The Dolphins Speak, and the Power of Power Electronics

"Nothing says holidays like a cheese log" — Ellen DeGeneres

Music For Dolphins, feat. Dave Dove and Jason Jackson

Galveston Artist Residency, February 13, 6 p.m.

Most of the shows I attend consist of a lot of waiting around for things to happen. Imagine how dolphins feel, out in the endless shallows, hopped up on leaching plastic residuals and spilled fuel, hustling their kicks in between ferries.

People, we’re surrounded by oceans. But where you or I see a horrifying void, Zach Moser of Shrimp Boat Projects and the good folks on the artist board at Galveston Artist Residency saw something else glittering amidst the swells. Visiting artists Dave Dove and Jason Jackson of Nameless Sound already made first contact with our slippery undersea cousins last December; here’s our first chance to hear what they have to say about it, or rather, hear what the dolphins heard and perhaps something of what they had to say in return.

For whatever reasons I've been trying to re-read Hemingway lately, in particular A Moveable Feast, and finding it hard to go on. There's not much language happening between the page breaks, less yet emotion. Between the joyless self-service and the even less joyful bravado, and Gertrude Stein's earlier, lethal summation of the whole Hemingway rap style — Ernest, Remarks aren't literature — the whole thing bellows to whimper. It suffers from the same false purpose and echolalia as wedding guests who make excessively-long toasts in the hopes of redeeming themselves for their own emotional absenteeism. Which is to say, this is a holiday edition, so get out your blackberries and start tabbing.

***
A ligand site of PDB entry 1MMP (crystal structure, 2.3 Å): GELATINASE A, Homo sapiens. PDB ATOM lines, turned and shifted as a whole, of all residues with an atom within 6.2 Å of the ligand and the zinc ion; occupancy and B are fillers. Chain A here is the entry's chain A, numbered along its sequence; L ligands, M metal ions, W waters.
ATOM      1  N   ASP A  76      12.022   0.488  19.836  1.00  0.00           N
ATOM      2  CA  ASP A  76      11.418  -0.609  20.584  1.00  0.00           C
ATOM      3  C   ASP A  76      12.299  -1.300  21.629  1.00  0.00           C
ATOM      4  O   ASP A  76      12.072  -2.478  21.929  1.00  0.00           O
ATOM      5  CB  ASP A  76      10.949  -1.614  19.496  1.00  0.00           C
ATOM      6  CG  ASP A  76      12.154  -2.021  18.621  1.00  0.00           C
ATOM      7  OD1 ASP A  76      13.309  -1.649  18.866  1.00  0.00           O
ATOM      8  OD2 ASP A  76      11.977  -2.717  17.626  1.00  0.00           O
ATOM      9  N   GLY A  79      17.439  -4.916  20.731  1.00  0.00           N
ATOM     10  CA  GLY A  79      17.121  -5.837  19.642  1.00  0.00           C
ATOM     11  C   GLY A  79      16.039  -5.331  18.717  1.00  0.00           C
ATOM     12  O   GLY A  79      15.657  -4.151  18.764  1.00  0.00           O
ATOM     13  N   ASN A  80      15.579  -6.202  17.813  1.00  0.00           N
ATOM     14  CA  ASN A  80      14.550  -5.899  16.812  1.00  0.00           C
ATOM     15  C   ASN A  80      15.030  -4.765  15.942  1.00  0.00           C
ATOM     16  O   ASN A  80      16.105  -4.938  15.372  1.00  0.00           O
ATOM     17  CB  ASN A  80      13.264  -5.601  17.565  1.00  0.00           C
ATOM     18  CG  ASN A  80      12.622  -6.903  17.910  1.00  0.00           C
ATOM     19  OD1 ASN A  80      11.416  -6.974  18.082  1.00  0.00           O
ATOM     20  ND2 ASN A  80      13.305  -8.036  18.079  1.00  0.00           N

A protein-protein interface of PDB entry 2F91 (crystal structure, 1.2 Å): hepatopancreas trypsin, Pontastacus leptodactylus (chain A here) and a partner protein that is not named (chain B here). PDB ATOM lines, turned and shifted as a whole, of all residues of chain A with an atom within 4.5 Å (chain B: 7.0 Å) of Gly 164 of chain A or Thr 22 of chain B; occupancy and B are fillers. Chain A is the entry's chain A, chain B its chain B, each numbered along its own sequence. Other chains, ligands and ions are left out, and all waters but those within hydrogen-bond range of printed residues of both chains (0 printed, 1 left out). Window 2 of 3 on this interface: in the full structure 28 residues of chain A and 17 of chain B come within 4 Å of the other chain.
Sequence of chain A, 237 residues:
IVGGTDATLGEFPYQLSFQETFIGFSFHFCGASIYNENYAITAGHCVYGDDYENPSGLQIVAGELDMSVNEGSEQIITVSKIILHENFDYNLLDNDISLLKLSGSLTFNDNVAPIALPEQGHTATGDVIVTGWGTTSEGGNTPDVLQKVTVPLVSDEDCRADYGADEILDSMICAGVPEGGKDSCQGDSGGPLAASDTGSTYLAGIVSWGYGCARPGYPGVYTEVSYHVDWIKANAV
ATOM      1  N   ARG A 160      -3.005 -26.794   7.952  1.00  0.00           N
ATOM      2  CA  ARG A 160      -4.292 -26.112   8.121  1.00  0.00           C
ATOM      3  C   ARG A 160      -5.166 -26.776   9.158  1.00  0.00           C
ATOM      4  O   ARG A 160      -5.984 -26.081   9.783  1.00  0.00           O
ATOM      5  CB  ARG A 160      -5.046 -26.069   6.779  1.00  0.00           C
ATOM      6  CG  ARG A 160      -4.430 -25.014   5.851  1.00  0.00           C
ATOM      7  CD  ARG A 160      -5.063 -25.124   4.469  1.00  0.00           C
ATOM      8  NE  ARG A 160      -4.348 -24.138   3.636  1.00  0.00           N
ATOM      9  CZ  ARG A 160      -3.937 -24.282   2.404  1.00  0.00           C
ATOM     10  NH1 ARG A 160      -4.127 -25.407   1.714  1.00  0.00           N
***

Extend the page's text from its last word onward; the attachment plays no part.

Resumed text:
Dead Roses Valentine’s Eve of Destruction
Big Star Bar, February 13

Houston, let’s not take our own for granted. I’m as guilty as you are of this — I thrill to the new; I get a tape in the mail every month from Columbia House (all the trendiest new groups and soloists); my valet puts my pants on one tight leg after the other, and those are always new and freshly imported from wherever wage slaves still make pants.